They Suggest That You Don’t Need a Third-Party Custodian
Can you say Madoff? If you ever find yourself in a meeting with a financial adviser who suggests that you shouldn’t have your account with a third-party custodian such as Fidelity Investments, Charles Schwab Corp. (SCHW), a bank, a brokerage firm, or some similar entity your best move is to end the meeting, get up, and run (don’t walk) away. Madoff had his own custodian and this was a centerpiece of his fraud against his clients. A third-party custodian will send statements to you independent of the advisor and usually offer online access to your account as well. Ponzi schemes and similar frauds thrive on situations where the client lacks ready access to their account information.
They Don’t Speak Their Mind
An important aspect of a healthy client-financial advisor relationship is honest and open communication. This goes both ways. Clients might express a desire to make a particular financial move or to invest in a particular stock or mutual fund to the advisor. A good advisor will tell the client if he disagrees with this suggestion if that is the case and the reasons why they disagree. To not do this is doing the client a huge disservice. At the end of the day it’s the client’s money and they can do with it what they wish. But a good financial advisor will never tell a client what they want to hear just to keep earning fees or commissions from them.
Regardless of whether you’re 25 or 55, saving for retirement is a wise financial strategy. Everyone will face retirement at some point, either by choice or necessity. Whether you are on track for retirement savings or need to play catch up, or you’re a financial advisor who wants to give clients a leg up on preparing for their later years, these eight essential tips for retirement savings will put more money in your account.
1. Grab the 401(k) or 403(b) company match.
If your workplace offers a retirement plan and a company match, you should contribute up to the amount that the company kicks in. Let’s say that José’s company contributes up to 5% of his salary and matches every dollar he puts into his workplace retirement account. If José doesn’t add his 5% to the pool he misses out on free money. José earns $50,000 per year. By investing at least $2,500 into his 401(k), he automatically gets a $2,500 bonus from his employer, along with important tax benefits.
For the greatest retirement benefit, contribute up to the maximum amount allowed by law to your retirement savings plans. Start now for the greatest financial benefit.
2. Claim double retirement plan contributions.
A little known retirement savings opportunity allows some teachers, healthcare workers, public sector and nonprofit employees the opportunity to contribute twice as much to retirement plans. These workers can add $18,000, the maximum amount (in 2016) to a 403(b) and up to $18,000 to a 457 retirement plan. That’s a total tax advantaged savings amount of $36,000 in one year.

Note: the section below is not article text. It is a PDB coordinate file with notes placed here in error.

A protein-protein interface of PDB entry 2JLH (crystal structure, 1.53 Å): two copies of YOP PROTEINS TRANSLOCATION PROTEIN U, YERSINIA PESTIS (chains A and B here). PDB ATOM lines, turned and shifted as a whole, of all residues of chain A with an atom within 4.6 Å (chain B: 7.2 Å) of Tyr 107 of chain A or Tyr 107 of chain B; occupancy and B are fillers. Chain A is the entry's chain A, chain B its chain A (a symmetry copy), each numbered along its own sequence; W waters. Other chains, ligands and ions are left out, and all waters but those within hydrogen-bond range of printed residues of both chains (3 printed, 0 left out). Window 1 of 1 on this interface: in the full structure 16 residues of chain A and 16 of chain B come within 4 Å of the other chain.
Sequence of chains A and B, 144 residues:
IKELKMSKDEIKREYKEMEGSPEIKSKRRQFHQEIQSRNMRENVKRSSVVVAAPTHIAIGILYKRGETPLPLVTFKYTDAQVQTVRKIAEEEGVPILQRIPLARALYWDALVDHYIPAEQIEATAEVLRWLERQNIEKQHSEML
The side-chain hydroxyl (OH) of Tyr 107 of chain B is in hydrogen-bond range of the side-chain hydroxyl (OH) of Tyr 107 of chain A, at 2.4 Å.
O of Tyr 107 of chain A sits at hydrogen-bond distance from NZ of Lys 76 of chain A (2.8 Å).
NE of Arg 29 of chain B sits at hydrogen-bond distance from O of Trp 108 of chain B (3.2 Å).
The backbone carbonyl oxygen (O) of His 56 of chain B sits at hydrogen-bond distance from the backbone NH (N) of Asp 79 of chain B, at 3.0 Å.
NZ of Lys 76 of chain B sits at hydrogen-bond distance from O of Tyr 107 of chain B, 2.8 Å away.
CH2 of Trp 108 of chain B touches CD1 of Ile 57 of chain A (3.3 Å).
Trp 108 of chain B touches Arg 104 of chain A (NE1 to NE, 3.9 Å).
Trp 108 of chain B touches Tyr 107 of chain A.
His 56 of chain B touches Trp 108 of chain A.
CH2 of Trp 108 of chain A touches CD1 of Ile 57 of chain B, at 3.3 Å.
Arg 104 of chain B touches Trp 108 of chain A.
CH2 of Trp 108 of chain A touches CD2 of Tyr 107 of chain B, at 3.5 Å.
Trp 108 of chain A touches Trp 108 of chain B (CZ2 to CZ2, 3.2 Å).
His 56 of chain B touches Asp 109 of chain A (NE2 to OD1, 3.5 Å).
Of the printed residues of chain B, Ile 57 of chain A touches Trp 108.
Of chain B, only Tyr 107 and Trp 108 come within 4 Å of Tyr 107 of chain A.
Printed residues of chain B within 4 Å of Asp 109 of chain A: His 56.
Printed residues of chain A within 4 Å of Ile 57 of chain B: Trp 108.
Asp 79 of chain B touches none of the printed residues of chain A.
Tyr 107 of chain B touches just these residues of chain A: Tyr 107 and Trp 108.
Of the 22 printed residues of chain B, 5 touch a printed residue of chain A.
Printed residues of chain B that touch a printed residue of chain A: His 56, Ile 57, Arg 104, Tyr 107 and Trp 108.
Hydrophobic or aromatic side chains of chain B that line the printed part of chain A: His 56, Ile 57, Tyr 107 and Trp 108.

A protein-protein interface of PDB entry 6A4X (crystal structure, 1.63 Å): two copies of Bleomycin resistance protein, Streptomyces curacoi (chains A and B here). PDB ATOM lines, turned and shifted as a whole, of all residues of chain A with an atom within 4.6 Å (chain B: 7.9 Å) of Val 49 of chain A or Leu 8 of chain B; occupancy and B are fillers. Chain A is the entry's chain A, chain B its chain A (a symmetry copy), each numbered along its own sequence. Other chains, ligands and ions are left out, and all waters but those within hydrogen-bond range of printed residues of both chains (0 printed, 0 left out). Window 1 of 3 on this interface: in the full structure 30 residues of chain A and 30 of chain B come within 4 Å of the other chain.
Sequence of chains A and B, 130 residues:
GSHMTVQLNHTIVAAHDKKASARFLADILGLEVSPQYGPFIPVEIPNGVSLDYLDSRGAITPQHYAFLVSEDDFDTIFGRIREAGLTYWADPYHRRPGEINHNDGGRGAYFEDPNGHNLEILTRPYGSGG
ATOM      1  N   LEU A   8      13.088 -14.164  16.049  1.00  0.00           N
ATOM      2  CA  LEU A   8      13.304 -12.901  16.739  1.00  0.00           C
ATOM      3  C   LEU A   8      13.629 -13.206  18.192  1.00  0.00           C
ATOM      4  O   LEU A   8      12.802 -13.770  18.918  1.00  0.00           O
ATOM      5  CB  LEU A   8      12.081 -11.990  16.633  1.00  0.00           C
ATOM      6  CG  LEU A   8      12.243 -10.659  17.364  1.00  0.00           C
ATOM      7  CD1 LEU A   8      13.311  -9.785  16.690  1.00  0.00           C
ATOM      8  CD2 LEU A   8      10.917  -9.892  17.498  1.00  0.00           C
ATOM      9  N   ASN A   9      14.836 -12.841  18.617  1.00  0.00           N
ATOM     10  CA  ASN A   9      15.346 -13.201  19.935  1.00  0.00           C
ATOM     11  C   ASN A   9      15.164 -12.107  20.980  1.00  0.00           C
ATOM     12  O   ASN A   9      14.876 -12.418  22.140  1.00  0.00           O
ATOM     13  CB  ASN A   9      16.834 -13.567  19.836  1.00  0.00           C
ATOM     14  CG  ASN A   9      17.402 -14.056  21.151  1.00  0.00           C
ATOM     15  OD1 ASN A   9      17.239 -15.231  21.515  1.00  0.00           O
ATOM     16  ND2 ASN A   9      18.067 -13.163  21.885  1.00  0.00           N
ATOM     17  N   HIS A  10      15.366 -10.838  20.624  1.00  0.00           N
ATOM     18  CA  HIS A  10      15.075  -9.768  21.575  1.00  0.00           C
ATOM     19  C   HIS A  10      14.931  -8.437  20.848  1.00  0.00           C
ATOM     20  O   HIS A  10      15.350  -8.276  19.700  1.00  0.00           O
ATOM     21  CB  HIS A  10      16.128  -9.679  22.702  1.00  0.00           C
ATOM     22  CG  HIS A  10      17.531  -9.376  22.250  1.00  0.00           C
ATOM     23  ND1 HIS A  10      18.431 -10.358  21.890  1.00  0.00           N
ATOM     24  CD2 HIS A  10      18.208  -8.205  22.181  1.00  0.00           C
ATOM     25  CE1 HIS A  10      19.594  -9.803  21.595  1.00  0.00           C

3. File for Uncle Sam’s retirement savings credit.
If you are a middle- or lower-income taxpayer, you may claim a tax credit for up to 50% of your retirement plan contribution. If you are married and filing jointly with adjusted gross income of $61,500 or less (in 2016), and you contribute to a qualified retirement plan, you may be eligible for a tax credit.
The maximum credit amount per couple is $4,000 and $2,000 for an individual, depending upon your contribution amount and income.
4. Use the back door Roth IRA as a way to increase retirement savings.
If your current income is too high and makes you ineligible (for 2016: married filing jointly – $194,000; single – $132,000) to contribute to a Roth IRA, there’s another way in. First, contribute to a traditional IRA. There is no income ceiling for contributions to a non-deductible traditional IRA. After the funds clear, convert the traditional IRA to a Roth IRA. That way the funds can compound for the future and be withdrawn tax free, as long as you meet the withdrawal guidelines.
“I have high-income clients who open traditional IRAs and make non-deductible contributions on an automatic monthly basis to the maximum allowable amount ($5,500, or $6,500 for those age 50-plus). At the end of each quarter, we submit a full conversion request so that the entire IRA balance gets converted to their Roth account. By converting on a quarterly basis, there is not a lot of time for taxable gains to accrue in the traditional IRA. So the tax implication of the conversion is minimal for the client. And, they’re saving additional retirement dollars to compound and withdraw tax-free later on,” says Alyssa Marks, lead advisor, CMFS Group, Inc., Morton, Ill.
5. Retire in the right state.
Florida, Tennessee, South Dakota, Wyoming, Texas, Nevada and Washington: These states boast “no state income taxes.” Be aware that New Hampshire and Tennessee do tax dividends and interest. Fortunately for retirees, most states don’t tax Social Security. Before packing up and moving, evaluate all of the taxes in your proposed new home state.
6. Self-employed? Take advantage of available retirement savings vehicles.
Even if it’s just a side job, self-employment income allows you to contribute to a solo 401(k) and a Simplified Employee Pension (SEP) plan. You can contribute up to 25% of your net self-employment income, up to $53,000 (the 2016 limit; in 2017, it’s $54,000) with a SEP. If you’re under age 50, you can invest up to $18,000 (2016) in a Solo 401(k) in the role of employee. There’s also an opportunity to contribute more to the solo 401(k) in the role of the employer.
7. Don’t overlook the health savings account.